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NCAA Football

NCAA Football 2013: New Targeting Rule Will be Controversial

Kim Klement-USA TODAY Sports

New rules changes for the 2013 college football season were discussed by Paul Rhoads at the ACC Football Kickoff yesterday, and they’re sure to be controversial.  Rhoads, the ACC Coordinator of Football Officiating, talked about several changes but spent the majority of the time articulating the changes to the targeting rule.

Last year, there were 190 penalties for targeting a defenseless player in the NCAA.  On those occasions, there was a 15-yard penalty assessed for any player leading with the crown of his helmet when initiating contact.  This year, that same 15-yard penalty will be accompanied by an automatic ejection.  Yes, if a player leads with his helmet against a defenseless player, he will be automatically thrown out of the game this year.

Clearly, the NCAA is trying to discourage those type of hits, but the new rule is confusing.  Immediately following each ejection, the play will be reviewed.  That part was added to alleviate coaches’ fears that players would be wrongfully ejected for hits that were in fact legal.  After the review, if the call was wrong, the player’s ejection can be overturned, but the 15-yard penalty cannot be.  That ruling is going to enrage fan bases around the country when it occurs in a crucial situation.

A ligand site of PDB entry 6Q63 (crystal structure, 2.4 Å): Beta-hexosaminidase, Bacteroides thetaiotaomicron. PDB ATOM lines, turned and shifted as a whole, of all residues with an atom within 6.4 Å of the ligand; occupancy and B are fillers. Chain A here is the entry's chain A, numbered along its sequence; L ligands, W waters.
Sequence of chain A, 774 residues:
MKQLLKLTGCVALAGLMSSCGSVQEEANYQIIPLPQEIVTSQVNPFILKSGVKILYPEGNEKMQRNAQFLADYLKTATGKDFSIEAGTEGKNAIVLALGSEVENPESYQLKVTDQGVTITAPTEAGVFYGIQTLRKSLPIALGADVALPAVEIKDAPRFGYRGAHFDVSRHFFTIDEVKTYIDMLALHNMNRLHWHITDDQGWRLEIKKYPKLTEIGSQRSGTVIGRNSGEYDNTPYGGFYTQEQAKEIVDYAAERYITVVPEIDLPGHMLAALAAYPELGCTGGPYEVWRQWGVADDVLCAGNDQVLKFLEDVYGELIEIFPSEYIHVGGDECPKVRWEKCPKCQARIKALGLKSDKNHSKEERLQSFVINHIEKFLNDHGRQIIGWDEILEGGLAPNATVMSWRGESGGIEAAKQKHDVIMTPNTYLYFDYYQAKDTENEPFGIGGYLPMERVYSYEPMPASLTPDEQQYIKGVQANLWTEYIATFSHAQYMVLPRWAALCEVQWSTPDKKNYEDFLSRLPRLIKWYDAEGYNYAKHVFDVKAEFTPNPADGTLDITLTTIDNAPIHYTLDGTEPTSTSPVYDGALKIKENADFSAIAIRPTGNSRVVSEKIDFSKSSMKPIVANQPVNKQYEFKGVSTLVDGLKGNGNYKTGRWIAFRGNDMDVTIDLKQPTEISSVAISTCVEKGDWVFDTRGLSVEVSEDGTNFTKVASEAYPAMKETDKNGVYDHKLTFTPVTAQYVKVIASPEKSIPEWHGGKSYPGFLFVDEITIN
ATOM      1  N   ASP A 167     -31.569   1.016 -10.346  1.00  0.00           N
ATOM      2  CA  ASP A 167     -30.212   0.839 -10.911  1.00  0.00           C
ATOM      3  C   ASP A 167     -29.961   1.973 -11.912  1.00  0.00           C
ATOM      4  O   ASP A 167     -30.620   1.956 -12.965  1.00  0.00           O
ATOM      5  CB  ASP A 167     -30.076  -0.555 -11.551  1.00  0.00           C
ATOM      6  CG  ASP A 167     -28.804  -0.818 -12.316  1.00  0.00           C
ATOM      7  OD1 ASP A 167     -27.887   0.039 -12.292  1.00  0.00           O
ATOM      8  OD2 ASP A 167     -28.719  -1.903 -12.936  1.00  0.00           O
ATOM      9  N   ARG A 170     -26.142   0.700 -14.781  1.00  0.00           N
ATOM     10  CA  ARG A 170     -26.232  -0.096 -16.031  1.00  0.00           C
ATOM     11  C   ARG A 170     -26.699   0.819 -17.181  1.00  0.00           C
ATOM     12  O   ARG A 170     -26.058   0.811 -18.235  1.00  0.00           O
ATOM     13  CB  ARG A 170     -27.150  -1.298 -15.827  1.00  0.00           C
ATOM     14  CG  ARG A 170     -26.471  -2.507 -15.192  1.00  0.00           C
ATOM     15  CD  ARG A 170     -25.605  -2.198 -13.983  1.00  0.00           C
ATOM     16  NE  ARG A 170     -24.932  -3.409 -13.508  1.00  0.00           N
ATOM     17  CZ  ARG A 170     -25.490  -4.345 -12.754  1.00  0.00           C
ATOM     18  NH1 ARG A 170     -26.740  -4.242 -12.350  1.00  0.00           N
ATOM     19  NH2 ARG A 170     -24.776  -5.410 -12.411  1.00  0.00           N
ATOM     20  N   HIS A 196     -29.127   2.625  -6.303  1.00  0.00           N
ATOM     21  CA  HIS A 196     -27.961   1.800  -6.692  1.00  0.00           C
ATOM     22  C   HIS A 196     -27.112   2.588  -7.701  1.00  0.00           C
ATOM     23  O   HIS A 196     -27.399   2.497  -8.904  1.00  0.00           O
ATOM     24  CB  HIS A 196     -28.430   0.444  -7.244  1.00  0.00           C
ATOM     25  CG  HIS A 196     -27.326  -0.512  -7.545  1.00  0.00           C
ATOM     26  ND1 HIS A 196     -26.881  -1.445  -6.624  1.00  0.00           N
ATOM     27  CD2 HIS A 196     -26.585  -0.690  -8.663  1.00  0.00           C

Another interesting aspect of those ejections is that they can impact two games.  If a player is thrown out for an illegal hit in the first half, he will miss the remainder of that game.  But if a player is ejected in the second half, he will miss the rest of the game and the first half of the next game.

Those are pretty severe consequences for a penalty that will be judged subjectively.  While some contact to the head is obviously targeting, other plays aren’t as clear cut.  For instance, Rhoads said that South Carolina defensive end Jadeveon Clowney would likely have been ejected for his now famous hit on Michigan running back Vincent Smith in the Outback Bowl last year.  Turns out one of the best plays in recent memory was in fact illegal.

The NCAA should be lauded for their efforts to increase player safety, but that’s not going to make fans feel any better when their best safety is ejected from a game for a bang-bang play in the secondary.

B.L. is a college football writer for Rant Sports and can be followed on Twitter @coachlip.